Recent books are A Precariat Charter: From Denizens to Citizens (Bloomsbury, 2014), The Precariat: The New Dangerous Class (Bloomsbury, 2011; third edition, 2016), Work after Globalization: Building Occupational Citizenship (Elgar, 2009). The Precariat has been translated into 15 languages. For some years he has also worked on pilot basic income schemes in India, with SEWA, a union representing women. This has resulted in S.Davala, R.Jhabvala, S.Mehta and G.Standing, Basic Income: A Transformative Policy for India (Bloomsbury, 2015). His latest book is The Corruption of Capitalism: Why Rentiers thrive and Work does not pay, scheduled for publication in mid-2016. Further info:


The Precariat: Why a Basic Income is Urgently Needed

Every European country is being affected by the fact that there is a crisis point in the Global Transformation – the painful construction of a global market economy. In the first phase, the combination of neo-liberal economics, the silicon revolution and globalisation produced the irretrievable breakdown in the twentieth century income distribution system. It also produced a global class structure in which the precariat has been the mass new class.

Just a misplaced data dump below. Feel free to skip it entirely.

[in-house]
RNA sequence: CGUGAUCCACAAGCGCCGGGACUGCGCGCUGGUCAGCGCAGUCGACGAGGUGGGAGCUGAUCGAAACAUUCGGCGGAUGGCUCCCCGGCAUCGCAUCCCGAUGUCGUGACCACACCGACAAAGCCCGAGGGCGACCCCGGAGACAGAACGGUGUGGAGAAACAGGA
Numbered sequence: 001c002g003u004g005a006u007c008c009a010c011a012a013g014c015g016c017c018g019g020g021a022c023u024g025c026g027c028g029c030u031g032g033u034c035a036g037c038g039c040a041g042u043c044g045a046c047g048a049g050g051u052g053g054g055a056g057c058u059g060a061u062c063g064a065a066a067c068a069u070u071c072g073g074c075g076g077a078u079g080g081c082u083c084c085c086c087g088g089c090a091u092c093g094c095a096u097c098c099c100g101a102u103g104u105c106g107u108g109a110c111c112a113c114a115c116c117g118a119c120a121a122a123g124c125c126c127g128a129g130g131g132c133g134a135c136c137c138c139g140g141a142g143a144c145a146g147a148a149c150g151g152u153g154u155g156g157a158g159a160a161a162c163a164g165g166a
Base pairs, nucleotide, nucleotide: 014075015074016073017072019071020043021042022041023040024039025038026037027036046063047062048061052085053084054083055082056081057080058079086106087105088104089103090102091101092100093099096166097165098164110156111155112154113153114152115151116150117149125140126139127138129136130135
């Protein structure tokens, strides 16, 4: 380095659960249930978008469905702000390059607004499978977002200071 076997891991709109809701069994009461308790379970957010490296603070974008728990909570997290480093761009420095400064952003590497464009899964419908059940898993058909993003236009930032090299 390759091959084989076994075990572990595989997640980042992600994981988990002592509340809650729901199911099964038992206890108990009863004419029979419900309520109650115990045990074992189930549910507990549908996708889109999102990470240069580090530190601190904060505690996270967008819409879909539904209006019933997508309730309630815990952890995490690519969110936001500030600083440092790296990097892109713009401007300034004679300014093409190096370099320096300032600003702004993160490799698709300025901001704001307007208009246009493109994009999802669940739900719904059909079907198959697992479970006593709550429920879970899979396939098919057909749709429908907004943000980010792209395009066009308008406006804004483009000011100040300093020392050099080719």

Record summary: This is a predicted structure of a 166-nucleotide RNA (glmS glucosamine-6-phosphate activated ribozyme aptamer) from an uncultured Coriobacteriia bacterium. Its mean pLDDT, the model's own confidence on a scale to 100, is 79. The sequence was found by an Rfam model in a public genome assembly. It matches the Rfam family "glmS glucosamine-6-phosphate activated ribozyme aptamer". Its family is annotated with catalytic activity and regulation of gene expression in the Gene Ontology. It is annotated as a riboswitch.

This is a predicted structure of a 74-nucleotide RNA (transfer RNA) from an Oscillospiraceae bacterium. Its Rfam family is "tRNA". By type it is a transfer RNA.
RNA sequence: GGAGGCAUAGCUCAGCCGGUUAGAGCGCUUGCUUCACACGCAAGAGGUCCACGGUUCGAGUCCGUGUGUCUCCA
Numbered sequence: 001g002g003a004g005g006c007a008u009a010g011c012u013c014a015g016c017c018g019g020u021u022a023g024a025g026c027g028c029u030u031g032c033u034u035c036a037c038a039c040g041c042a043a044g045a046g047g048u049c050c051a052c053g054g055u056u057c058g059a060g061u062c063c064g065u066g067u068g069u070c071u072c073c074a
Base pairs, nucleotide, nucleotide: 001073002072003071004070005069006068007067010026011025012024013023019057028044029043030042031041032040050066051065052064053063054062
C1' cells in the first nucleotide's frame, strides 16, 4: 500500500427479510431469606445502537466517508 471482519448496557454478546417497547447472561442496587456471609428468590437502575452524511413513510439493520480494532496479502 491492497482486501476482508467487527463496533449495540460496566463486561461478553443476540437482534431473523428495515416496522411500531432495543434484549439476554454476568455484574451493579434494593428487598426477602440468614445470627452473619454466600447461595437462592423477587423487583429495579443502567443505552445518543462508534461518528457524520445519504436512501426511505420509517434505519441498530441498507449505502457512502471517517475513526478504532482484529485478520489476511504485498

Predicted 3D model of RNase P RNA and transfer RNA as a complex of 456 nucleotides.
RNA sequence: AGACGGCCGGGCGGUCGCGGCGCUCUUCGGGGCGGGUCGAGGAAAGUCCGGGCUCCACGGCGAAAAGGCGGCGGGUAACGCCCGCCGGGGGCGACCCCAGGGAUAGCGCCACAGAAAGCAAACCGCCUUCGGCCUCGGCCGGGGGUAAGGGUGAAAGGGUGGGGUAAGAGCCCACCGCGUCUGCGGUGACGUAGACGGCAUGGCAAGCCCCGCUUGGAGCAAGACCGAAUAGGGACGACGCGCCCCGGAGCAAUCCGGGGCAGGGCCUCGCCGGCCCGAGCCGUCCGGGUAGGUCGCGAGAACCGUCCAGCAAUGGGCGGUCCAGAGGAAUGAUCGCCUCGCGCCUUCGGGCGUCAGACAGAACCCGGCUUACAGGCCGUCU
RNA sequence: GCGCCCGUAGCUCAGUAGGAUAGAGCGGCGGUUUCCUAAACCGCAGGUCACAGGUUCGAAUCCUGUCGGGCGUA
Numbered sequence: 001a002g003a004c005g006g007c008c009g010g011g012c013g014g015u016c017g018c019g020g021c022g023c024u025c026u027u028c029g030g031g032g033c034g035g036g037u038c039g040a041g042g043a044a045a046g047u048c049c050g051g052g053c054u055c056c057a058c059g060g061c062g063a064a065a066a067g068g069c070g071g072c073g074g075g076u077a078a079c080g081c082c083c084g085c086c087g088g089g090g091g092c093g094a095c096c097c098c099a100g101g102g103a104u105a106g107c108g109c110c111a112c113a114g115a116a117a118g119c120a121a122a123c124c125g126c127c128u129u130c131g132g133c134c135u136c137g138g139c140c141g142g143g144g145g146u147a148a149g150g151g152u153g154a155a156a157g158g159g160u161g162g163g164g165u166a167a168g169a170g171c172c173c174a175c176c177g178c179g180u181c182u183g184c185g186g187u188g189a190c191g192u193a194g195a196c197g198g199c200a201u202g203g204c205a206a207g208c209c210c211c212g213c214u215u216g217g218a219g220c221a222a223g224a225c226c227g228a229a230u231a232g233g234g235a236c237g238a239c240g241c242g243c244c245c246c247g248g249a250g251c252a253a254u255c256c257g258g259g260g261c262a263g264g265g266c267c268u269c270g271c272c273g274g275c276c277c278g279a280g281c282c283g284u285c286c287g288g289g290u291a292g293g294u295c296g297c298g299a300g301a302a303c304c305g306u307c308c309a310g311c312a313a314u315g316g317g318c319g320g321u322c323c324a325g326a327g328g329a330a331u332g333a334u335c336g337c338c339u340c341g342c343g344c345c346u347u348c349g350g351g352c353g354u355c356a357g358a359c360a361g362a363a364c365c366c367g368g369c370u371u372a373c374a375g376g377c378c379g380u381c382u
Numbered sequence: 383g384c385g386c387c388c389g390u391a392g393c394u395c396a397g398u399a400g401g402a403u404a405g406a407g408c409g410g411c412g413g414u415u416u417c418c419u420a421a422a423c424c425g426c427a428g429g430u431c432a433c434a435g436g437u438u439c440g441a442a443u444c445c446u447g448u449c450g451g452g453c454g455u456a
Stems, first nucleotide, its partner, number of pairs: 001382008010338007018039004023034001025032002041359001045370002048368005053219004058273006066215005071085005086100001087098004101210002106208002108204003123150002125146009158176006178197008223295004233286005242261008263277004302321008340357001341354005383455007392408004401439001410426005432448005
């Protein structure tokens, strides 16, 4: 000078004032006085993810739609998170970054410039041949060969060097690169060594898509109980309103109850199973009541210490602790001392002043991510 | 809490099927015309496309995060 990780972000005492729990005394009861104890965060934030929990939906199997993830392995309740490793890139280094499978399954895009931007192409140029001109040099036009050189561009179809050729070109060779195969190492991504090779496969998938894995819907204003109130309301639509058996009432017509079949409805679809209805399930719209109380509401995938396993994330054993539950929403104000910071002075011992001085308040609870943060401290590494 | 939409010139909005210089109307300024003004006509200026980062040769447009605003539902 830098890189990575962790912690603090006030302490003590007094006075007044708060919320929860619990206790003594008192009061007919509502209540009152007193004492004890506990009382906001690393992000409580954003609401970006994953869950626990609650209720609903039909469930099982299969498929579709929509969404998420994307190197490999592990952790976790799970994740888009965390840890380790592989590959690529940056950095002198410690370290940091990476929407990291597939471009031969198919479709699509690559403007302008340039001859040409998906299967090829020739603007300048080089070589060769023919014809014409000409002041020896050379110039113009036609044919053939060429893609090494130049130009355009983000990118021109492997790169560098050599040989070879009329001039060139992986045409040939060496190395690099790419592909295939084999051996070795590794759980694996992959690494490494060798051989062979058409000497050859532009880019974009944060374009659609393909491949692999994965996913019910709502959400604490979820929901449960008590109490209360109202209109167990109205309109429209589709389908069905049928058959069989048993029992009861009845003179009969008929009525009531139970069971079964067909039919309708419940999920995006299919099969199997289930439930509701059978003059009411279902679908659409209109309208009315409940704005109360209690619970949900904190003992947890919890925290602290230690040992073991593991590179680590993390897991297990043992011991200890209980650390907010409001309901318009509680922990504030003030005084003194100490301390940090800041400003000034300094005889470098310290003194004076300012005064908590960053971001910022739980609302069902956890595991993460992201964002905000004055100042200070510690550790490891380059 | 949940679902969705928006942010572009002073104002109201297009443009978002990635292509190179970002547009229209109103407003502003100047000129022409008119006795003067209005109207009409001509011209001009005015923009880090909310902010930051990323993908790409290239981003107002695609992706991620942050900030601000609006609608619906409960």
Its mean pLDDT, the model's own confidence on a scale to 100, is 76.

This presentation will define the precariat and argue that the growing inequalities and insecurities make it essential that governments move towards implementing a basic income. It will define the basic income, and consider the claims and counter-claims made by advocates and critics. It will conclude by presenting some of the main results of pilot basic income schemes in which the speaker has been involved.



Enno Schmidt was born 1958 in Osnabrück in Germany. He studied painting at the Academy of Fine Arts, Städelschule, in Frankfurt am Main. Exhibitions at home and abroad, Frankfurt Art Prize. In 1990 he founded with others the company economy and art – expands g GmbH, whose managing director he was. At Oxford Brookes University, he is a member of the Social Sculpture Research Unit. At the University of Karlsruhe, he taught courses by the Institute for Entrepreneurship.

In 2006 he founded together the initiative basic income in Switzerland together with the entrepreneur Daniel Häni in Basel. His film „Basic Income a cultural impulse” with well over a million viewers influenced the discussion aboutthe basic income. Enno Schmidt lives in Basel and works full-time for the popular initiative as a speaker, writer and filmmaker. Actual his book came out: basic income, A from to Z. Further info: